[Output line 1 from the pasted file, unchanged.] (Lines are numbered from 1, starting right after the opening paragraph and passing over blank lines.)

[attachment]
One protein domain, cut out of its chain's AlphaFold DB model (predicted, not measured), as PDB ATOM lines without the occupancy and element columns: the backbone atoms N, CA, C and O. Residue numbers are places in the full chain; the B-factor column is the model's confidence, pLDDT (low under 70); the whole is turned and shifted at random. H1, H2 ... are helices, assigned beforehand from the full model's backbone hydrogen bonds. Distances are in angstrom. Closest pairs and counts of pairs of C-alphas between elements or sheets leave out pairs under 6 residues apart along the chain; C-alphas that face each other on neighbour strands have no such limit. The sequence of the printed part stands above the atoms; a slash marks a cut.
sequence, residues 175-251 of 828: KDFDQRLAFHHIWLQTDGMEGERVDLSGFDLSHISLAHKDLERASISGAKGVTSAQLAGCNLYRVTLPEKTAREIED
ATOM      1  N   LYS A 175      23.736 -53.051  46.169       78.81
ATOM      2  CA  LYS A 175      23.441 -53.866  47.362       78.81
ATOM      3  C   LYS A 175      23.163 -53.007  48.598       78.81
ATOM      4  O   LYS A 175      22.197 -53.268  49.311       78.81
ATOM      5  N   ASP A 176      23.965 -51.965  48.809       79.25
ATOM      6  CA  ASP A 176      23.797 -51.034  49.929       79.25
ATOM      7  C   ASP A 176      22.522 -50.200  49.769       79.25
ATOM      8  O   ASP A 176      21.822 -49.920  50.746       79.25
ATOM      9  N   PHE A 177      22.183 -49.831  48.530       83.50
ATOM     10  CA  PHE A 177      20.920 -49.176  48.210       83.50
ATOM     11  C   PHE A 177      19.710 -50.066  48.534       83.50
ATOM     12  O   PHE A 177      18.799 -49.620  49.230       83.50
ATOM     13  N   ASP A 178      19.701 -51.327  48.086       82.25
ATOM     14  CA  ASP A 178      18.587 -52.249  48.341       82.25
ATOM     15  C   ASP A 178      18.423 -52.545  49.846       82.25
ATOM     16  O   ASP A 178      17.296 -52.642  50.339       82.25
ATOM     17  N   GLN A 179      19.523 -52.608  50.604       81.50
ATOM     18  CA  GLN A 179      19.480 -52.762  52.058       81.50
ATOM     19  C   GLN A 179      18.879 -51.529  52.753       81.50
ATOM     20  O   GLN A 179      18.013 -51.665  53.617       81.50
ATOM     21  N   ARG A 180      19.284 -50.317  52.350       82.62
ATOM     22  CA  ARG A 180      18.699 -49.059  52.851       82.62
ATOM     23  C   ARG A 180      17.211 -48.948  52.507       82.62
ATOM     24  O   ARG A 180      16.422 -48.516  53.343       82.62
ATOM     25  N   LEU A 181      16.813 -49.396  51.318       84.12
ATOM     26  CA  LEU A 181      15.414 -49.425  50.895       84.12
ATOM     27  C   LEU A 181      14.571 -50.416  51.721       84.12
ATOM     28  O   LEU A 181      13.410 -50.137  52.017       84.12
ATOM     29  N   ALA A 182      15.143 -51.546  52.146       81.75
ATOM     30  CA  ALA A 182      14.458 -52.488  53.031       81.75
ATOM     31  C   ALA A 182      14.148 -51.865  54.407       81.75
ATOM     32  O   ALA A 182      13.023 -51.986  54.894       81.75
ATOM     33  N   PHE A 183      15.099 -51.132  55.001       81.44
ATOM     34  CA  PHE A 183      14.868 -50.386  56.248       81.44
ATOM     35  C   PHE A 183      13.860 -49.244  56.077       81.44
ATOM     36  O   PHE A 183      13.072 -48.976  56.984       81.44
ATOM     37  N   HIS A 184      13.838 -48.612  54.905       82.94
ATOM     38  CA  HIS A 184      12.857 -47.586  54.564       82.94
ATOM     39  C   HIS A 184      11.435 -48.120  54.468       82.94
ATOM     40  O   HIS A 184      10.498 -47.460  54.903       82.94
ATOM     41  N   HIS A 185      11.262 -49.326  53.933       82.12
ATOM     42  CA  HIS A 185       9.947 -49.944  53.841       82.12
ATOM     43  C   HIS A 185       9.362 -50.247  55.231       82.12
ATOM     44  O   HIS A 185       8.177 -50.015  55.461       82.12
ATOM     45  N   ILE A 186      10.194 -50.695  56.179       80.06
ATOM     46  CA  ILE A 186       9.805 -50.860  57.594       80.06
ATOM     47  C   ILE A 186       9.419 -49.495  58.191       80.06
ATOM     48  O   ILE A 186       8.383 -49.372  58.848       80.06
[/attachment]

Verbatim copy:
sequence, residues 175-251 of 828: KDFDQRLAFHHIWLQTDGMEGERVDLSGFDLSHISLAHKDLERASISGAKGVTSAQLAGCNLYRVTLPEKTAREIED